The imaging layer is overcoated by a protective layer, which protects the imaged document against UV light, such as ambient light or sun light. The protective layer generally comprises a dipolar molecule that can be reversibly switched between a UV light transmission state and a UV light absorption state such as by an applied electric field. The overcoating layer can also include, as with the imaging layer, a suitable solvent, polymer, encapsulations, or the like, for holding the dipolar molecules in place. Alternatively, the dipolar molecules can be provided alone or in combination with such a solvent, polymer binder, encapsulations, or the like, and be sealed in place by a further overcoating layer, matrix system, or the like. The protective layer thus protects the transient document against undesired image degradation due to ambient UV light. As such, the protective layer in embodiments is optically clear and transparent in both states with the electric field ON or OFF, so that an image can be written on the underlying imaging layer when the electric field is ON, and the formed image can be viewed through the protective layer when the electric field is OFF.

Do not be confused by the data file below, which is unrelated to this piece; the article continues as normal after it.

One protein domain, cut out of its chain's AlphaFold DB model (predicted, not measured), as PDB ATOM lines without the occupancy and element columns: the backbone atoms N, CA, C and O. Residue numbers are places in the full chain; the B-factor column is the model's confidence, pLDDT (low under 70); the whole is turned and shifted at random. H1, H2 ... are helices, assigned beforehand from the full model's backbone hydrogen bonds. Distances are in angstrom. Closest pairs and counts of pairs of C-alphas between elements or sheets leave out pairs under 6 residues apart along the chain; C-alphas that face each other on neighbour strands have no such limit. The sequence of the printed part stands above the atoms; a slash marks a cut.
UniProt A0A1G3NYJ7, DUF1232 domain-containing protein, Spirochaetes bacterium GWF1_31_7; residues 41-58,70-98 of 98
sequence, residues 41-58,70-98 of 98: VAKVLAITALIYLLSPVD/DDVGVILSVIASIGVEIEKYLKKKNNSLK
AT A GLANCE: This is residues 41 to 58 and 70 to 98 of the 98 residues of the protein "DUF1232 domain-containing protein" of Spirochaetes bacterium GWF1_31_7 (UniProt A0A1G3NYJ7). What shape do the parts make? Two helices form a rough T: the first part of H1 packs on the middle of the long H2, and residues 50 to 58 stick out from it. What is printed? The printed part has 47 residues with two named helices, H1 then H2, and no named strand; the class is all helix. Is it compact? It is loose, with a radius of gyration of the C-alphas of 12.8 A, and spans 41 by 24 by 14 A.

In embodiments, any suitable dipolar molecules can be used in the protective layer. Suitably, the dipolar molecule is selected such that when the dipolar molecule is in random orientation, it absorbs in the same or substantially the same spectral region as the imaging material selected, to prevent coloration of the transient document. For most imaging materials, such as photochromic materials, this absorption region is generally between about 400 to about 250 nm. In this case, the dipolar molecule is colorless, and the protected transient document shows white/dark colored images or text.